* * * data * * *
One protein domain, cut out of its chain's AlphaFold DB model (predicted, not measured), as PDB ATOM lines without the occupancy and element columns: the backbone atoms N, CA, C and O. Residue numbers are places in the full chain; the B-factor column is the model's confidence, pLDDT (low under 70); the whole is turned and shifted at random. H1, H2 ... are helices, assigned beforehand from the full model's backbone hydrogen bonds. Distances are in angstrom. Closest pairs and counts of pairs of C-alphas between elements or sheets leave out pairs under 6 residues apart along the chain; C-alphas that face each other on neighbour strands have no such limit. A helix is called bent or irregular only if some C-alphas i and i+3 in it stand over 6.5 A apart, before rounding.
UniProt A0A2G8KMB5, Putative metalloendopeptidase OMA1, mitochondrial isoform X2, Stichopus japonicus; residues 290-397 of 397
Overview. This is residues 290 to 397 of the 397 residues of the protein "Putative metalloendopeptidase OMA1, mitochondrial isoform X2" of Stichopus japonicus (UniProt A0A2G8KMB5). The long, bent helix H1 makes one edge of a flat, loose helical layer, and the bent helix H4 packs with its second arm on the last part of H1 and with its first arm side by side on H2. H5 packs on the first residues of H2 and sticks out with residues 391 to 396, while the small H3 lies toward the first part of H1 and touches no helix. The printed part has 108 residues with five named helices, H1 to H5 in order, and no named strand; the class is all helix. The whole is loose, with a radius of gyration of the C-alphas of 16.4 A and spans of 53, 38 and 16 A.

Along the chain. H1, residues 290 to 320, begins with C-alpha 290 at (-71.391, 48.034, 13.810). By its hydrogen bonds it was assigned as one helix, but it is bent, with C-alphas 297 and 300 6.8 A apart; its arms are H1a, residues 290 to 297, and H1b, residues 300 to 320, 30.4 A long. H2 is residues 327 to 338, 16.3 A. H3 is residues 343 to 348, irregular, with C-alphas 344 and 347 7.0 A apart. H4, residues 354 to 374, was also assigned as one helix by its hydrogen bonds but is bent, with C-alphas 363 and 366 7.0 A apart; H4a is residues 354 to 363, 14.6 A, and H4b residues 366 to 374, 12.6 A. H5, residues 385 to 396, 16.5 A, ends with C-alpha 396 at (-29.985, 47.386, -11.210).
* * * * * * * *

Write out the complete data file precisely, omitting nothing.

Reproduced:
One protein domain, cut out of its chain's AlphaFold DB model (predicted, not measured), as PDB ATOM lines without the occupancy and element columns: the backbone atoms N, CA, C and O. Residue numbers are places in the full chain; the B-factor column is the model's confidence, pLDDT (low under 70); the whole is turned and shifted at random. H1, H2 ... are helices, assigned beforehand from the full model's backbone hydrogen bonds. Distances are in angstrom. Closest pairs and counts of pairs of C-alphas between elements or sheets leave out pairs under 6 residues apart along the chain; C-alphas that face each other on neighbour strands have no such limit. A helix is called bent or irregular only if some C-alphas i and i+3 in it stand over 6.5 A apart, before rounding.
UniProt A0A2G8KMB5, Putative metalloendopeptidase OMA1, mitochondrial isoform X2, Stichopus japonicus; residues 290-397 of 397
Overview. This is residues 290 to 397 of the 397 residues of the protein "Putative metalloendopeptidase OMA1, mitochondrial isoform X2" of Stichopus japonicus (UniProt A0A2G8KMB5). The long, bent helix H1 makes one edge of a flat, loose helical layer, and the bent helix H4 packs with its second arm on the last part of H1 and with its first arm side by side on H2. H5 packs on the first residues of H2 and sticks out with residues 391 to 396, while the small H3 lies toward the first part of H1 and touches no helix. The printed part has 108 residues with five named helices, H1 to H5 in order, and no named strand; the class is all helix. The whole is loose, with a radius of gyration of the C-alphas of 16.4 A and spans of 53, 38 and 16 A.

Along the chain. H1, residues 290 to 320, begins with C-alpha 290 at (-71.391, 48.034, 13.810). By its hydrogen bonds it was assigned as one helix, but it is bent, with C-alphas 297 and 300 6.8 A apart; its arms are H1a, residues 290 to 297, and H1b, residues 300 to 320, 30.4 A long. H2 is residues 327 to 338, 16.3 A. H3 is residues 343 to 348, irregular, with C-alphas 344 and 347 7.0 A apart. H4, residues 354 to 374, was also assigned as one helix by its hydrogen bonds but is bent, with C-alphas 363 and 366 7.0 A apart; H4a is residues 354 to 363, 14.6 A, and H4b residues 366 to 374, 12.6 A. H5, residues 385 to 396, 16.5 A, ends with C-alpha 396 at (-29.985, 47.386, -11.210).